Ex parte William Darnell KIDD.
In re William Darnell Kidd
State of Alabama.
Bradley A. Hawley, Prattville, for petitioner.
Submitted on petitioner’s brief only.
The petition for the writ of certiorari is denied.
In denying the petition for the writ of certiorari, this Court does not wish to be understood as approving all the language, reasons, or statements of law in the Court of Criminal Appeals’ opinion. Horsley v. Horsley, 291 Ala. 782, 280 So.2d 155 (1973).
MALONE, C.J., and WOODALL, BOLIN, and SHAW, JJ., concur.
MURDOCK, J., concurs specially.
MAIN, J., recuses himself.[*]
MURDOCK, Justice (concurring specially).
The Court of Criminal Appeals concluded that William Darnell Kidd did not preserve for appellate review his contentions (a) that the trial court erred in failing to give an adequate or proper jury instruction defining the phrase “unlawful activity” as that term is used in § 13A-3-23(b), Ala.Code 1975, and (b) that the prosecutor made improper, prejudicial statements to the jury in regard to the same “unlawful activity” issue. Kidd v. State, [Ms. CR-10-1487, April 27, 2012] 105 So.3d 1261 (Ala.Crim.App.2012). This Court now denies certiorari review, but states that in doing so we are not to be understood as agreeing with all the legal analysis in the opinion of the Court of Criminal Appeals. I write separately to express my reason for concurring in the denial of certiorari review as well as my reason for not wanting to be understood as agreeing with all the legal analysis in the Court of Criminal Appeals’ opinion.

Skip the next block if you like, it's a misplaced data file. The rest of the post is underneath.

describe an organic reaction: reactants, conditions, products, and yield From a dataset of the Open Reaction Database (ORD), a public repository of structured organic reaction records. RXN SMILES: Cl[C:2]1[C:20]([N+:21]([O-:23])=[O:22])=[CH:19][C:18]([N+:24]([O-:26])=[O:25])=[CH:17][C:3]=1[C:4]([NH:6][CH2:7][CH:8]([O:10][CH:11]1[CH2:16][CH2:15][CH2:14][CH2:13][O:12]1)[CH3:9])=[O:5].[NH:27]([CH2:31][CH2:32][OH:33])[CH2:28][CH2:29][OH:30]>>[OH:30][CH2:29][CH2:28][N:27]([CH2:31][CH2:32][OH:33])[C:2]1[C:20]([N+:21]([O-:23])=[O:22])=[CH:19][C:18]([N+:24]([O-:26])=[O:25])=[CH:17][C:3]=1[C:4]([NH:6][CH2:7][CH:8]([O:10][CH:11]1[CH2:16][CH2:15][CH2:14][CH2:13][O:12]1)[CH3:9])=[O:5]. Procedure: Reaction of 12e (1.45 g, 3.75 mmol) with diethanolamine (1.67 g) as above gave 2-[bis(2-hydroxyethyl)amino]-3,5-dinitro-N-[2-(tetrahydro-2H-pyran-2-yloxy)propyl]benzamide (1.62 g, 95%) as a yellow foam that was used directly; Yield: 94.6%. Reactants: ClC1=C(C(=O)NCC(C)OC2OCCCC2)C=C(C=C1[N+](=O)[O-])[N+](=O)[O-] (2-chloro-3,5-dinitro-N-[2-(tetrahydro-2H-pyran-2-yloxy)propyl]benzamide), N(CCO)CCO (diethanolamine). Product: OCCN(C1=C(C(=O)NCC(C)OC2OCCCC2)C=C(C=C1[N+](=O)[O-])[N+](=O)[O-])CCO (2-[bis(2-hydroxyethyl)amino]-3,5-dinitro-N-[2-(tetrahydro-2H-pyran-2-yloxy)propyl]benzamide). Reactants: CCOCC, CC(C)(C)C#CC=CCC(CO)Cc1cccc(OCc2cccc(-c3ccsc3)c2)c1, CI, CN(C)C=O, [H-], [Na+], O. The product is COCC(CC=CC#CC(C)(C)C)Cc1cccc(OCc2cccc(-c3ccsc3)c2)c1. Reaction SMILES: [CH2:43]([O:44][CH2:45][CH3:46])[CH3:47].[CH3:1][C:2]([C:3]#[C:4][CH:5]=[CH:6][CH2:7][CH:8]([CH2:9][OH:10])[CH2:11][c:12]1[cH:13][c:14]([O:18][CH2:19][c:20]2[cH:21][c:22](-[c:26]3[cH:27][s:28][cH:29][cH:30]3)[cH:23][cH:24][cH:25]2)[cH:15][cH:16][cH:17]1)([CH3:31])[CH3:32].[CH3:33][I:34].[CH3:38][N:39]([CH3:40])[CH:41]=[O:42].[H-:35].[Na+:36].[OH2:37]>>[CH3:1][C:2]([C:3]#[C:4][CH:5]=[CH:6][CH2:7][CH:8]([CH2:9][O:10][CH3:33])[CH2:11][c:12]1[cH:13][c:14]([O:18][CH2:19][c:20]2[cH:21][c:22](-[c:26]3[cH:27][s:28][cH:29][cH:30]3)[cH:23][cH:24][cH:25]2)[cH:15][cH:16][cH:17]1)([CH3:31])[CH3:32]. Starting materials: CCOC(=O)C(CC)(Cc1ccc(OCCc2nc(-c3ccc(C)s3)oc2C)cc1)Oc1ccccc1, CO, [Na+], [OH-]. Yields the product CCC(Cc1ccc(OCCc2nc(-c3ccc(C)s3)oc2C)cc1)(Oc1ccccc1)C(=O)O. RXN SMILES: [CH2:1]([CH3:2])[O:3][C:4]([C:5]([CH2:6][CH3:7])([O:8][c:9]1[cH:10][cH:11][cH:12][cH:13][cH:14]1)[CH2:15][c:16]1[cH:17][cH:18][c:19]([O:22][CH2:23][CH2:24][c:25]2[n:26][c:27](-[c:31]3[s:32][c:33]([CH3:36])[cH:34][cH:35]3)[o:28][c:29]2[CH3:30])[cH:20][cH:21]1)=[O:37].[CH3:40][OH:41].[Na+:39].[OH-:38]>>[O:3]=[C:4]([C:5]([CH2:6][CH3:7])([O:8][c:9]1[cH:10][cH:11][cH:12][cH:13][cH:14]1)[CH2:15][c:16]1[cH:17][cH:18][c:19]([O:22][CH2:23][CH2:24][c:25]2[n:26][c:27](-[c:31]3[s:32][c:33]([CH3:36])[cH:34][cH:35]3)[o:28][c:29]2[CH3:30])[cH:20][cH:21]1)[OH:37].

1266*1266 In the last paragraph of Part I and the last sentence of Part II of its opinion, the Court of Criminal Appeals announced certain conclusions as to the merits of Kidd’s argument regarding the meaning of the term “unlawful activity” in § 13A-3-23(b). Those passages appear to address a question of first impression with respect to which the court below offers a conclusion without the benefit of any analysis or authority. It can be argued that the quotation from the commentary to § 13A-3-23(b) set out in the penultimate paragraph of Part I of the Court of Criminal Appeals’ opinion comes closer to describing what the legislature intended by the term “unlawful activity.” That is, it appears that a reasonable argument can be made that the legislature intended there to be a nexus between the “unlawful activity” — here, the mere possession of a gun — and the need to act in self-defense.
Based on the foregoing, I do not wish to be understood as agreeing with the conclusion stated by the Court of Criminal Appeals as to the meaning of the term “unlawful activity” in § 13A-3-23(b) and its application to facts such as those presented in this case. That said, I concur in denying the petition for the writ of certiorari because I agree with the conclusion of the Court of Criminal Appeals that the two issues described in the first paragraph of this writing were not preserved for appellate review.
[*] Justice Main was a member of the Court of Criminal Appeals when that court considered this case.